It used to be that big SUVs were being replaced with more fuel-efficient crossovers. Now even the crossovers are being replaced by smaller crossovers in the never-ending quest for more gas savings.
Mazda, for instance, is doing a little housekeeping this spring. Mazda spokeswoman Beverly Braga recently told Cars.com that Mazda will replace its CX-7 midsize SUV with the smaller, new-for-2013 CX-5. Model-year 2012 will be the CX-7’s last in the U.S.; sales will continue in other markets, however.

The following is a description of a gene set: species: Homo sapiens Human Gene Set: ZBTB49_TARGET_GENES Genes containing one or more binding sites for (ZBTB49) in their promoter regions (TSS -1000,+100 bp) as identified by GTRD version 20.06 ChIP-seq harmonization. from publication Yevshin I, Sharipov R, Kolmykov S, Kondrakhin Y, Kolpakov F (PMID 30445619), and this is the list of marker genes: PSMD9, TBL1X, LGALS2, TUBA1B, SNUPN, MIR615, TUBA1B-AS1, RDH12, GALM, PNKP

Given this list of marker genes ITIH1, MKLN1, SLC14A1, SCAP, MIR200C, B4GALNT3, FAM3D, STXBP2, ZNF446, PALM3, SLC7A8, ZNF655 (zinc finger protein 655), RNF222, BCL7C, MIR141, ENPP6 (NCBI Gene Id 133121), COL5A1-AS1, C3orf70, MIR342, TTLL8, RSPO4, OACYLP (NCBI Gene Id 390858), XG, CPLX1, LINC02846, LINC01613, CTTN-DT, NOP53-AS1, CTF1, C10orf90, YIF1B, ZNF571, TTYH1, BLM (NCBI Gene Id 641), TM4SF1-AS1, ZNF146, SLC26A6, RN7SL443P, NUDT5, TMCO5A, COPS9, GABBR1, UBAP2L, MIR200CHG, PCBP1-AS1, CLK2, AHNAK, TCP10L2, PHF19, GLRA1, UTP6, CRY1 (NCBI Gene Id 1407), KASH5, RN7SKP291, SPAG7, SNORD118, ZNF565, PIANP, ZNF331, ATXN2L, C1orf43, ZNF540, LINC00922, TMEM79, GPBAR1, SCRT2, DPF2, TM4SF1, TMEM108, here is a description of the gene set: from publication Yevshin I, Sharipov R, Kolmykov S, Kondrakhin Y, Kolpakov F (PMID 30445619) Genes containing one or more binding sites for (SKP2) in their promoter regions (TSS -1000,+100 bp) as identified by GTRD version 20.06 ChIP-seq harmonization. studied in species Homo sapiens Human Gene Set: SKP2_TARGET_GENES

The CX-7 was launched for model-year 2007 and has seen only modest sales, including 35,641 units last year. Major competitors easily outsell it: Honda sold 218,373 CR-Vs in 2011–before the redesigned version went on sale. One of the CX-7’s issues was size; at 184.3 inches long, it was too small to be considered a true midsize SUV and too big to compete in the compact class.
Mazda is hoping CX-5 will better meet consumers’ needs. It’s smaller than the CX-7, but offers more passenger room. It has 103.8 cubic feet of interior volume, while the CX-7 has 101.7. A competitive base price and an attractive fuel-efficient engine also should help. Power comes from a 155-horsepower four-cylinder with an EPA-estimated 26/32/29 mpg city/highway/combined rating. The 2013 CX-5 is on sale now with a starting price of $20,695, excluding a $795 destination fee.